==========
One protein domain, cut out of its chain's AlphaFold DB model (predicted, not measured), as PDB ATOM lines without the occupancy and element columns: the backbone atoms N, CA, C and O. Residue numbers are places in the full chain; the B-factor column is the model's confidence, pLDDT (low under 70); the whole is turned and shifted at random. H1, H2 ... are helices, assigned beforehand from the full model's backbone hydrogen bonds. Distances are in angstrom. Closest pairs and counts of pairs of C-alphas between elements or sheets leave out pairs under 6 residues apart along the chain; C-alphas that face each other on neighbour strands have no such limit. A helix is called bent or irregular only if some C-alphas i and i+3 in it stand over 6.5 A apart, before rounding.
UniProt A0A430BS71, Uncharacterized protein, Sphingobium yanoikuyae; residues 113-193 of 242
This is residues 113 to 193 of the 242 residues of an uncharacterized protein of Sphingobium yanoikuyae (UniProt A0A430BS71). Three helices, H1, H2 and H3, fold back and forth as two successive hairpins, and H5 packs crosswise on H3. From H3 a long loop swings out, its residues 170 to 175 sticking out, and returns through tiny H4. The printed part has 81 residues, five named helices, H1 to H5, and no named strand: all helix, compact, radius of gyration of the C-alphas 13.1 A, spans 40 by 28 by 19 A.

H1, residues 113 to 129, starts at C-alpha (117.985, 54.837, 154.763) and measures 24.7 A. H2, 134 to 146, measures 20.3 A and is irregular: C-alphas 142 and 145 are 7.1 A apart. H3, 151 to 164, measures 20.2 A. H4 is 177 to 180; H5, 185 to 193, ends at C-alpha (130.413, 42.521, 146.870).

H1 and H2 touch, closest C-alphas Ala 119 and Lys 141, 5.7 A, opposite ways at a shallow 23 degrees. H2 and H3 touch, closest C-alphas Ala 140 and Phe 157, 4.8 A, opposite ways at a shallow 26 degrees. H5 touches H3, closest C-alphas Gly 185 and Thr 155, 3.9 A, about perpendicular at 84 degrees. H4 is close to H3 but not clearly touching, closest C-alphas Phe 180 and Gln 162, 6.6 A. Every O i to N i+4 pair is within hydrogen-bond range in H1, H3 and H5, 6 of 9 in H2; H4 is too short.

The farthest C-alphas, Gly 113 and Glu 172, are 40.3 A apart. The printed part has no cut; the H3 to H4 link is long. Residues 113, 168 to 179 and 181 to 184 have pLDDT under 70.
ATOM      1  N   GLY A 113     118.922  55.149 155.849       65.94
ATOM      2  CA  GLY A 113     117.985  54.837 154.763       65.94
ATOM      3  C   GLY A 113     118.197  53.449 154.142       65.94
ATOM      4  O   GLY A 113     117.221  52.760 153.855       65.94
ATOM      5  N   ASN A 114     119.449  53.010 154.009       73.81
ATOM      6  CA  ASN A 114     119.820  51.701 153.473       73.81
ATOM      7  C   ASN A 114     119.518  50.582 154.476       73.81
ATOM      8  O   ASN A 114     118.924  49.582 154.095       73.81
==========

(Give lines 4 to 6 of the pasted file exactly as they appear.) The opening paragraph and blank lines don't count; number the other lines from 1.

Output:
H1 and H2 touch, closest C-alphas Ala 119 and Lys 141, 5.7 A, opposite ways at a shallow 23 degrees. H2 and H3 touch, closest C-alphas Ala 140 and Phe 157, 4.8 A, opposite ways at a shallow 26 degrees. H5 touches H3, closest C-alphas Gly 185 and Thr 155, 3.9 A, about perpendicular at 84 degrees. H4 is close to H3 but not clearly touching, closest C-alphas Phe 180 and Gln 162, 6.6 A. Every O i to N i+4 pair is within hydrogen-bond range in H1, H3 and H5, 6 of 9 in H2; H4 is too short.

The farthest C-alphas, Gly 113 and Glu 172, are 40.3 A apart. The printed part has no cut; the H3 to H4 link is long. Residues 113, 168 to 179 and 181 to 184 have pLDDT under 70.
ATOM      1  N   GLY A 113     118.922  55.149 155.849       65.94